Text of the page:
3- Study Artists. Learn from people you look up to. Read tutorials they’ve made, imitate their style, trace their work (but don’t share it!) If you’re particularly drawn to a particular style and enjoy drawing that way, embrace it. Reference from those artists and styles that you like.

4- Study from Real Life. Look at anatomy books, take pictures of things you want to draw, and try to sketch some people in real life situations.

5- Draw Without Reference Once A Day. Look at nothing but your own inspiration and your own mind, and put pencil to paper. Try to draw the things you like drawing without looking at anything to guide you. If you get frustrated, that’s okay. After you’re done drawing, look up tutorials or references related to what you were drawing and see what you can learn.

Be simple, don’t try too hard, and do it for yourself.

If you like my tutorials, take a gander at my patreon? I hope to make better tutorials soon!

anonymous asked:

when i paint digitally I have trouble with edges on characters. Especially with skin or smooth areas. It always looks so flat. Do you know any methods to start fixing this or is it a practice thing? I'm not sure if I just need bushier/blurrier edges or what but your edges seem really smooth but not in a flat cut out way.

w e l l
for starters it’s hard to completely understand what you mean, if you show me some images I’ll for sure be able to point you in the right direction but I’ll do my best with what I got so far

To create the illusion of something seeming multidimensional, it depends both on how you treat the middle area as well as how you treat the edges. This is where knowledge of lighting and understanding form and mass etc comes into play.
Light is bouncy as heck. In 3D lighting, there’s a technique called three point lighting. This involves the fill light, the key light, and the rim or back light. These are there to imitate lighting in a way that lifts the piece - if your artwork seems too flat, rim lighting will give the edges an extra kick to bring them out.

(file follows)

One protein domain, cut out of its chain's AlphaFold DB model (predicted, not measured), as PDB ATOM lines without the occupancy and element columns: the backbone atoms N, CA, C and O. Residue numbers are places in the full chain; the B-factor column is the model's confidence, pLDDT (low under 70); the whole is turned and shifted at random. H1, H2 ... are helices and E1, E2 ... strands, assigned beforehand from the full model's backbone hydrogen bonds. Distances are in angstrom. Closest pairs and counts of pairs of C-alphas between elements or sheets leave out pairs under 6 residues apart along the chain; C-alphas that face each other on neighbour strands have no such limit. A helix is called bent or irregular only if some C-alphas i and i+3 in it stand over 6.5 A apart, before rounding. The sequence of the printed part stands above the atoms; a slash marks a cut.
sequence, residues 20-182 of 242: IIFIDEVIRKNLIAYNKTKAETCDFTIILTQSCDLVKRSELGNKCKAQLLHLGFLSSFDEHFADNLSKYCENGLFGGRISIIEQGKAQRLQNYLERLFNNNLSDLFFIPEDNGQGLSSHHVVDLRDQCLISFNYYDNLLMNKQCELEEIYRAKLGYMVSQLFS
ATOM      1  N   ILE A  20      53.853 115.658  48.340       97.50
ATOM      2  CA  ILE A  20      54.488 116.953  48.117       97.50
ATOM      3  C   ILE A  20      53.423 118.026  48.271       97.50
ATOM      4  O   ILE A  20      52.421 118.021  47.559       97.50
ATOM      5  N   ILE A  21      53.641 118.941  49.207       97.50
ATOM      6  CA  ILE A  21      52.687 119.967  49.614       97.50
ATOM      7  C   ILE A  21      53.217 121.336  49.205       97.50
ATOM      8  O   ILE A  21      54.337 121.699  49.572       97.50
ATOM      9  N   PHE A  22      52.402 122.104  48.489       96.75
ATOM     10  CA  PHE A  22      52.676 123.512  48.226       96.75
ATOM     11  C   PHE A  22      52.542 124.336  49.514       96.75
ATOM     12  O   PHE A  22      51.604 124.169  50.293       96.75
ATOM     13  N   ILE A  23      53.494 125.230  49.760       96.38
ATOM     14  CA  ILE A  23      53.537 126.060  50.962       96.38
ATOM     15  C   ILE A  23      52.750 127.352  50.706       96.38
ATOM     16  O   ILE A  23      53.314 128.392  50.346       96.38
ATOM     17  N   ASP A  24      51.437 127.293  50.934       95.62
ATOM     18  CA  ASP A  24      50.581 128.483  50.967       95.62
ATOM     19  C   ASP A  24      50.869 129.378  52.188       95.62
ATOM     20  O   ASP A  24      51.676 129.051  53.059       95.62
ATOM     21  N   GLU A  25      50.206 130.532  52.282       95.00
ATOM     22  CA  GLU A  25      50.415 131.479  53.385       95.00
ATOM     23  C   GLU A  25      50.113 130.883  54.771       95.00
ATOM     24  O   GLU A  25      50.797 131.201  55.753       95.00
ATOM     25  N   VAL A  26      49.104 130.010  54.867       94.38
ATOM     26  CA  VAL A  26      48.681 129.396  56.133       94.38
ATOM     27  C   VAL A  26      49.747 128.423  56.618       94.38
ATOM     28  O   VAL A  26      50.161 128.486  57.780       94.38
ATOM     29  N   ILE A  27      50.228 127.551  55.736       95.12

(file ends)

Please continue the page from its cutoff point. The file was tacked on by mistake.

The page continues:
If you do an object study, you’ll be able to see that some light from the surface the object is resting on, is reflecting back on the object itself.

Like so!
We go from basic light and dark…

to this!
Keep in mind that you have to understand the form and anatomy of what you’re painting, though, so you know where the shapes will cast shadow and catch light.
As for technique, I keep the edges as clean as possible - I use a hard brush on opacity pressure, no blurring.

Hope that helps! Though you’re welcome to send me actual images to redline/give tips on if you like.

I felt the compelling need of sharing one panel of the updated animatic of “Choices”.  Yes, she signed, THAT WAS YOUR CHOICE!

The 3D model technique worked better than I expected, from this moment on I am going to use it in every single animatic I make.


1DDCB (New Age Dark Age)

Creative coding project by @ravenkwok uses the Processing programming language to develop audio visuals with 3D Voronoi technique:

1DDCB is a hybrid, basically blending rules and visual forms used in the generative systems for Skyline (vimeo.com/139977231) & Stickup (vimeo.com/147383431). As always, this system is programmed using Processing, and produces the visual for Karma Fields’ (soundcloud.com/karmafields) New Age Dark Age debut album announcement.

Like Stickup, 1DDCB consists of multiple layers of quadtree structures, which recursively subdivide themselves to random patterns. The vertices of each cell within the quadtree are used as seeds to generate a layer of Voronoi tessellation, collectively forming a fragmental geometric chaos.


mossforest  asked:

Hello Dani! I'm an animator as well, I'm not very good at it I'm afraid, but I was wondering if you could tell me a little about how you animated the character for Péah? Specially the head turn! is it 3D? thank you so much for your help!

Hey mossforest girl! Sure, no problem. No it isn`t 3D. It is a technique very used to animate tv series called “cut out”…Its like..animating in flash!.But i used another program called toon boom. The principles are the same.  Acceleration (more frames that looks like your previous keyframe) and slowdown (more frames that looks like your next keyframe). That way you wont SEE the frames that are in between this movement you just FEEL them. That said,you have first keyframe with the head facing one side, and last keyframe with the head facing the other side. The inbetweens will be like 2 to 4 drawings with the head facing the first frame but slightly facing front. You just have to reposition the pieces of the face so they look like they are located in the middle of the head (you don`t need them to be anatomical correct like the beak that isnt facing foward). Then you do the same “repositioning” thing for the last 2 to 4 inbetweens, so they look more  like the last keyframe. That`s a way you can “cheat” your eyes on this type of animation. If you want something less snappy and more fluid, you will have to have more inbetweens so more drawings. If this animation was slower i would probably need peah to draw the front view of this face for me.  Hope it helps you! ^^ and go team animators! \o/